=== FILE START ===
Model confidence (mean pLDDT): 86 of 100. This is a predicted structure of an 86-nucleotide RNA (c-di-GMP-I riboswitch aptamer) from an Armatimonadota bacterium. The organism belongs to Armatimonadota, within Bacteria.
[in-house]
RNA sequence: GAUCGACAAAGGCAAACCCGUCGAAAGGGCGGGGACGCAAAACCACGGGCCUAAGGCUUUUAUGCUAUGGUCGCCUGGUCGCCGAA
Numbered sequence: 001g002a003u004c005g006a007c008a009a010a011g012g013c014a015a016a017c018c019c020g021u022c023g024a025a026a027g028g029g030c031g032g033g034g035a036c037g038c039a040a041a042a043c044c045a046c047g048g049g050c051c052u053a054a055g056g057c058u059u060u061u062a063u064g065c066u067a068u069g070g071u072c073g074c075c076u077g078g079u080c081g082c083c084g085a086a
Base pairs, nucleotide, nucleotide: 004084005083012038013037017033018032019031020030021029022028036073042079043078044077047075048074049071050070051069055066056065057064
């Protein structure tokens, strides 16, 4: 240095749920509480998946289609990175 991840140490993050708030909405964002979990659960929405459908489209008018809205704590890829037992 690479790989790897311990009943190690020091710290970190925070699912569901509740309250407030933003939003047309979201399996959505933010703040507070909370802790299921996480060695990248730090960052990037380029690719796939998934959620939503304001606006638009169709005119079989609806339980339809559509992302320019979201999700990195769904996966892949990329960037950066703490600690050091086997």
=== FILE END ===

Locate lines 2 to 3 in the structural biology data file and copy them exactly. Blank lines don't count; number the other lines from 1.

[in-house]
RNA sequence: GAUCGACAAAGGCAAACCCGUCGAAAGGGCGGGGACGCAAAACCACGGGCCUAAGGCUUUUAUGCUAUGGUCGCCUGGUCGCCGAA